The Mozambican parliament, the Assembly of the Republic, has suspended its plenary sessions scheduled for this week to allow deputies to attend the funeral ceremonies for Afonso Dhlakama, leader of the main opposition party, the rebel movement Renamo, who died last Thursday.
Today, there will be an official funeral for Dhlakama, as dictated by the 2014 law on the status of the leader of the second most voted party in the Mozambican parliament.
It was not yet clear whether President Filipe Nyusi would attend the funeral – but he had postponed state visits that he was to have made to Norway and Finland.
Renamo will hold the public funeral for Dhlakama at the Ferroviario da Beira football ground.
Tomorrow, Dhlakama’s body will be taken to his birthplace at Mangunde, in Chibabava district, where he will be buried.
Mangunde is named after Dhlakama’s father, who is the “regulo” (traditional chief) of the region. The 92 year old chief was completely unaware that his son was severely ill with diabetes, the disease that eventually killed him.
Other reports say that Dhlakama died of a heart attack.
When a team from the independent television station STV, visited Mangunde, the chief said that since he did not know his son was ill, the news of his death took him completely by surprise.
The chief is evidently in fragile health himself, and needs assistance in walking. The Chibabava district government has allocated an ambulance and a medical team to accompany him permanently.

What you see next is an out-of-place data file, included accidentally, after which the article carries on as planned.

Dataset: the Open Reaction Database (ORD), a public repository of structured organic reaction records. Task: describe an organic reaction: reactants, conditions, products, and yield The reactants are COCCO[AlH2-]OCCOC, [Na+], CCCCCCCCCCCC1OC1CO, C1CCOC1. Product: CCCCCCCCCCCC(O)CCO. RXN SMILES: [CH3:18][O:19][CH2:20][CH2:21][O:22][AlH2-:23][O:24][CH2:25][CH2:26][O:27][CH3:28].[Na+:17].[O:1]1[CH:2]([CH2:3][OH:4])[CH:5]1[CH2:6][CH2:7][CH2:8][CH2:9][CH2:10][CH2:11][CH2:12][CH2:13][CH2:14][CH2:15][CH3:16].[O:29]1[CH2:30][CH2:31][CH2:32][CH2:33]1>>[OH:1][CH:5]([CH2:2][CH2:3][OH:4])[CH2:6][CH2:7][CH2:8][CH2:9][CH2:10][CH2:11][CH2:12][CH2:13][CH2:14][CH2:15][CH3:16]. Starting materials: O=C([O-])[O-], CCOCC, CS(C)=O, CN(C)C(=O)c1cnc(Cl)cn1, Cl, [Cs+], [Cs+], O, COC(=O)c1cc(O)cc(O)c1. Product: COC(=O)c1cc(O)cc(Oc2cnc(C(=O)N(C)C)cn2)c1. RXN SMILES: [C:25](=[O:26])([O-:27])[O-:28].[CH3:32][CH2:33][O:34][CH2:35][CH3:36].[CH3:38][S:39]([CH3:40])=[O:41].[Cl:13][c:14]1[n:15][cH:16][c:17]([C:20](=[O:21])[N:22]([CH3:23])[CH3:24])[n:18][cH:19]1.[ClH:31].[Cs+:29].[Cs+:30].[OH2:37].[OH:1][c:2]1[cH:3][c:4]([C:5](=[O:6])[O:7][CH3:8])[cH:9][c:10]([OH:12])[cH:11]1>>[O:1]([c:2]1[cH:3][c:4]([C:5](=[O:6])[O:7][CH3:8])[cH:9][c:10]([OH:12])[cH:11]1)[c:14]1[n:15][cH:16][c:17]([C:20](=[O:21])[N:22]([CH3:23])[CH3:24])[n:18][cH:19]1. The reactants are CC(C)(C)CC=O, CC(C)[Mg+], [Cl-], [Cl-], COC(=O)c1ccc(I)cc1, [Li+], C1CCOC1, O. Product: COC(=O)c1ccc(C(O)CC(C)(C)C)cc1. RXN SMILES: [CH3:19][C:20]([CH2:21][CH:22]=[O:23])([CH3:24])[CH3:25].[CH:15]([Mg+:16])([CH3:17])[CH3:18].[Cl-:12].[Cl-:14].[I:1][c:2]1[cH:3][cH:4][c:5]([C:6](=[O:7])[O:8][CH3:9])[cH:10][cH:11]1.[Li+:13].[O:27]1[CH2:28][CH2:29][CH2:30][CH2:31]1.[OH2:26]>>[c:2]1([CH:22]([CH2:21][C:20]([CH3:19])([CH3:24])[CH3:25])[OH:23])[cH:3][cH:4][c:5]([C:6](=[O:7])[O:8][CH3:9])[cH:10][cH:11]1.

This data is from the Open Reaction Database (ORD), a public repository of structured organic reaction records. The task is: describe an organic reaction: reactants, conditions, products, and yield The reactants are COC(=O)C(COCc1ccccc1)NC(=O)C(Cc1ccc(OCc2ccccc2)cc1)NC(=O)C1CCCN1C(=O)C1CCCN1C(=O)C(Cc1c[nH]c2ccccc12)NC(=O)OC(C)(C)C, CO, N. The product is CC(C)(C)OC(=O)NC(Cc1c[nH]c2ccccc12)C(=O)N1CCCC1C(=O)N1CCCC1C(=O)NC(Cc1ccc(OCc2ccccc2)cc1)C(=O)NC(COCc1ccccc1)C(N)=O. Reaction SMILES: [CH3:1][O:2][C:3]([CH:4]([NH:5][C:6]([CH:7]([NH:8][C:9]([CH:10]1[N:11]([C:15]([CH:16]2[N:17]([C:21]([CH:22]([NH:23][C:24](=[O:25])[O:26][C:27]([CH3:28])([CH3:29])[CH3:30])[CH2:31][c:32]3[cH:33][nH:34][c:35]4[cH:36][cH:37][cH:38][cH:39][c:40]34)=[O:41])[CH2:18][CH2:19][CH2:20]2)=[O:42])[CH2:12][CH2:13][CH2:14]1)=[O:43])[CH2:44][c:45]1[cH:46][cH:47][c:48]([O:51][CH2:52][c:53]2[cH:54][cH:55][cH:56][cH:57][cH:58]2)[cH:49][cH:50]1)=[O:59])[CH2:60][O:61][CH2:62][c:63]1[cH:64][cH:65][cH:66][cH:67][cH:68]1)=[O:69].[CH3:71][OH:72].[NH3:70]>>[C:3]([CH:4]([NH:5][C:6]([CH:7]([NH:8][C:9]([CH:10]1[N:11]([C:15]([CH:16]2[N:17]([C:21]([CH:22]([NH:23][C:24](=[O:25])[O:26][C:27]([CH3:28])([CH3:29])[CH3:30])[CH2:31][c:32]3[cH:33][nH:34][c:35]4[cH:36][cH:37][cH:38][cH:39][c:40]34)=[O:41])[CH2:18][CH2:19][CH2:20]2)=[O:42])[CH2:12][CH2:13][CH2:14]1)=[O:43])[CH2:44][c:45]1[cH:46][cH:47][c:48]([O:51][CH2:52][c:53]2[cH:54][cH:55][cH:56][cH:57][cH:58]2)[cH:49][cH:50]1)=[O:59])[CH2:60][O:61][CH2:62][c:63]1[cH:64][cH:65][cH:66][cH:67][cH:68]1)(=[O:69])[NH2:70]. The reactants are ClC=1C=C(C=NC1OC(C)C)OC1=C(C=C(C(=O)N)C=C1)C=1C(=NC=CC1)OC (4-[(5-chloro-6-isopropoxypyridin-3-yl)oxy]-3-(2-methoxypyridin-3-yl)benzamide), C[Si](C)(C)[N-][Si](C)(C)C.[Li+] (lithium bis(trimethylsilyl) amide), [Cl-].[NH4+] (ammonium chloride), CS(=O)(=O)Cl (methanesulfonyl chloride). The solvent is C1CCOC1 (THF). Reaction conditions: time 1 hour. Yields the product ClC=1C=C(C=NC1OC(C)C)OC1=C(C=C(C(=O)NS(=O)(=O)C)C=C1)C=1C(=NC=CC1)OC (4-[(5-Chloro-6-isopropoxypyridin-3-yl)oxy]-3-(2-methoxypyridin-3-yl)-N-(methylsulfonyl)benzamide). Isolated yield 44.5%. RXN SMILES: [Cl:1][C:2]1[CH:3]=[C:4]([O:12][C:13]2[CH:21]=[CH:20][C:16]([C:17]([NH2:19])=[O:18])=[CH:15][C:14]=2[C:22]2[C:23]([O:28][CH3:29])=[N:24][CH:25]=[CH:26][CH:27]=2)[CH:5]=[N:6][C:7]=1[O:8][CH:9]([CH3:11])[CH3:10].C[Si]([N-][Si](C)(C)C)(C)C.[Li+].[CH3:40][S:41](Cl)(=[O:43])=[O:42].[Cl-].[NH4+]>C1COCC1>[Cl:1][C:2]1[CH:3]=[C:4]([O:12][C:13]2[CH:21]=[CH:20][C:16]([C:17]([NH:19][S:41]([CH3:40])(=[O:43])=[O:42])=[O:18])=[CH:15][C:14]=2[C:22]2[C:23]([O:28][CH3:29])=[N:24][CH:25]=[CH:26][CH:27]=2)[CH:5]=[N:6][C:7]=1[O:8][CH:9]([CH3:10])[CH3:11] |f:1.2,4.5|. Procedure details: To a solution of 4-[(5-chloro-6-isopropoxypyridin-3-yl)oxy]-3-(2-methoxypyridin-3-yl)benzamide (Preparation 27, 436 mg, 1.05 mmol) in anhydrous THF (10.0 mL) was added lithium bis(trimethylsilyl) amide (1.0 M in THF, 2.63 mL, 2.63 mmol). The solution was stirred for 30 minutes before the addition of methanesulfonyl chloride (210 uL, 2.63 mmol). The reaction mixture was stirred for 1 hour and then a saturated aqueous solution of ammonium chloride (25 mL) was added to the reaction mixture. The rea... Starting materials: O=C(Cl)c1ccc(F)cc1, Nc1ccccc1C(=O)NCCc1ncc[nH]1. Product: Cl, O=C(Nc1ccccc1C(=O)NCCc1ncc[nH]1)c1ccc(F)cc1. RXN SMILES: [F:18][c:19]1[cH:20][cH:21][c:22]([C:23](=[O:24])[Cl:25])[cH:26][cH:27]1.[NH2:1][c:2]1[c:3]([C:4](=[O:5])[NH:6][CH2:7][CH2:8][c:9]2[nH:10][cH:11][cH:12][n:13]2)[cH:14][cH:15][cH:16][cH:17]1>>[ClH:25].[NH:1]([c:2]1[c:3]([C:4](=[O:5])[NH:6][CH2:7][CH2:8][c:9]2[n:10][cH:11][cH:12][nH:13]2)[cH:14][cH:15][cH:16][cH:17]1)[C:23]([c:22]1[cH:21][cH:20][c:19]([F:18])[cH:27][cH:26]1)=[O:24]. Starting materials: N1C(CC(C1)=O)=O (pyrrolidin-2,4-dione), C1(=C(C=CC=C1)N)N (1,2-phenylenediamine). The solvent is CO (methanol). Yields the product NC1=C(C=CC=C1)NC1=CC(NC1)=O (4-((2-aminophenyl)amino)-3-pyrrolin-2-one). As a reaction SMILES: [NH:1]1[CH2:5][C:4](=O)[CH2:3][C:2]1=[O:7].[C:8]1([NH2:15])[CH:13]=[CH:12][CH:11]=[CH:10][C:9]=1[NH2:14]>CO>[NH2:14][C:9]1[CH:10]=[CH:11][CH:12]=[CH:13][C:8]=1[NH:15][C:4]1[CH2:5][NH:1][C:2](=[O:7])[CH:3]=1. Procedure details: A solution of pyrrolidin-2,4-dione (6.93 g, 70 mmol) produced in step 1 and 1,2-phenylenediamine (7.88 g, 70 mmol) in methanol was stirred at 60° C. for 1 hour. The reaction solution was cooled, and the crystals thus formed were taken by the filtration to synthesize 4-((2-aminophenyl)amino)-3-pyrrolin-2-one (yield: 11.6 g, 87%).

In Beira, the head of the Renamo parliamentary group, Ivone Soares, who is Dhlakama’s niece, told reporters, “I still don’t believe that my uncle has died”.
Speaking after a religious ceremony Soares urged Mozambicans not to be “cowards”, just because “Dhlakama is no longer among the living . . . ”
Ossufo Momade, a former secretary-general of Renamo and member of parliament since 1999, and a general in Renamo’s army, was named Friday as coordinator of the party’s political commission, effectively temporary leader of the party.
Momade was named at a meeting of the political commission in Beira on May 4, and he will hold this position until the next meeting of the Renamo national council, or until Renamo holds a congress.
CanalMoz, normally well informed on Renamo, reported on May4 that Dhlakama had health problems that worsened over the preceding 10 days, exacerbated by the conditions of the rural base near the Gorongosa mountain to which he moved in September 2015.
There was also a delay in deciding to summon a helicopter to evacuate Dhlakama to South Africa.
Soares, head of the Renamo bench in parliament, told O Pais on May 6 that when she spoke to him on April 30, he only complained of a cold and did not seem seriously ill.
But President Nyusi said that he had been sick for a week.
“I feel depressed because I could not help. I had little time. I was able to send a helicopter but it did not go in time to solve my brother’s problem,” he said, adding “I feel a lot of pain because I had information that he was in agony,” according to O Pais, Radio Mocambique.
Dhlakama led the rebel group Renamo for almost four decades and fought a 16-year civil war with the Frelimo government.
Renamo was a creation of the Rhodesians in the mid-seventies as they tried to derail the war of liberation for Zimbabwe. – News Agencies/HR.